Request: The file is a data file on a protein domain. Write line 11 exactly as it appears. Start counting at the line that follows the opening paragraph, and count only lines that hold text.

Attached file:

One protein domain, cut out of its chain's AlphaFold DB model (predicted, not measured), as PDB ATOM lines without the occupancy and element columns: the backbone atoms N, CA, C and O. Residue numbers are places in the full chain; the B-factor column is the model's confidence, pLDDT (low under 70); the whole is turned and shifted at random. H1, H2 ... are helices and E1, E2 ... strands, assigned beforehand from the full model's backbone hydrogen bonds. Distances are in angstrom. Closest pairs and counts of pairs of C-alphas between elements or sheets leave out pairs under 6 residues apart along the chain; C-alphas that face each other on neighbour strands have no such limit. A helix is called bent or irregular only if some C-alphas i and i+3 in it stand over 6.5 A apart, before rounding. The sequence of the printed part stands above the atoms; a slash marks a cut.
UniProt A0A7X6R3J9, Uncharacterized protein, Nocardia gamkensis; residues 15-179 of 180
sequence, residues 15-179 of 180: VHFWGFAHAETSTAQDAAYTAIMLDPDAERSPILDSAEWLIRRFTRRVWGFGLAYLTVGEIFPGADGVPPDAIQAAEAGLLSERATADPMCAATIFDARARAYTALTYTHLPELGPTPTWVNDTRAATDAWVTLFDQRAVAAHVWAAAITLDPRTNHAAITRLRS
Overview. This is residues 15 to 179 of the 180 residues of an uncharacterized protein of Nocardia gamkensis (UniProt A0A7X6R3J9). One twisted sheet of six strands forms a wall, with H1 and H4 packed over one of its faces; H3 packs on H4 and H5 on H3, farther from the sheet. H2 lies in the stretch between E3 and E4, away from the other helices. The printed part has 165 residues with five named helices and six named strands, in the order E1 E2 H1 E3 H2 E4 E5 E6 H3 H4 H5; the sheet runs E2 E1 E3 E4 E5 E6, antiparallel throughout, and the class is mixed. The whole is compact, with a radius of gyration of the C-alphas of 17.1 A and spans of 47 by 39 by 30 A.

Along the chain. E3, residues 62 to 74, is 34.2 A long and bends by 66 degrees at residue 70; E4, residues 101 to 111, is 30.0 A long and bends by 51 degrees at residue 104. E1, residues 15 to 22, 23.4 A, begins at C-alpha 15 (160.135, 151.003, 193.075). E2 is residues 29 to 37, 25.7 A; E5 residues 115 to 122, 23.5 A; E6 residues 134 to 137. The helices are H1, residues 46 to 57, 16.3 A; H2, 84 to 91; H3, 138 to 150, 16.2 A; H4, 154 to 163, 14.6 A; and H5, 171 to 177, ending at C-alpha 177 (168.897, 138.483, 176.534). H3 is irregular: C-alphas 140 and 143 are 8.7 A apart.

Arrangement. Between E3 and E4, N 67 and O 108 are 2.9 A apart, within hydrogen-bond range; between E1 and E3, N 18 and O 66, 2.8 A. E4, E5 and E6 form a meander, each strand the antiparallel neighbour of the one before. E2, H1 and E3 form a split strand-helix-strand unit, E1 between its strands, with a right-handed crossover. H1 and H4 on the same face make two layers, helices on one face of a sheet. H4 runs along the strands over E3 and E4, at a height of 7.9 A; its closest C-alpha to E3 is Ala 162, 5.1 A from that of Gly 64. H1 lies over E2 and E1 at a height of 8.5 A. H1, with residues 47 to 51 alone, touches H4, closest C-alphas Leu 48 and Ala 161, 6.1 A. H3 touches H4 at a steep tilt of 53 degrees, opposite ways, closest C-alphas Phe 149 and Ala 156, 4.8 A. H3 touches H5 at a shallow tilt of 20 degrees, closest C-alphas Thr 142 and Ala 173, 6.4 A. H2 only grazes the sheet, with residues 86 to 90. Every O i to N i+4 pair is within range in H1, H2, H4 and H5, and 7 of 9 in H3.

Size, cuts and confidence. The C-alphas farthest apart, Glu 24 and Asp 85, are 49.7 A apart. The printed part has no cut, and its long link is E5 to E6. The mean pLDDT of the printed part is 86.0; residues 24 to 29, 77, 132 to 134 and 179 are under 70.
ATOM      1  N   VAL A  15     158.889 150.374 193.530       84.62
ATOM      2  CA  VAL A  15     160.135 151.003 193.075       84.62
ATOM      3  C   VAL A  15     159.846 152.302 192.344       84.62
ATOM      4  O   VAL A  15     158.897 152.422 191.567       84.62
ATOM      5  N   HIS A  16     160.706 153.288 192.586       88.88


ATOM      5  N   HIS A  16     160.706 153.288 192.586       88.88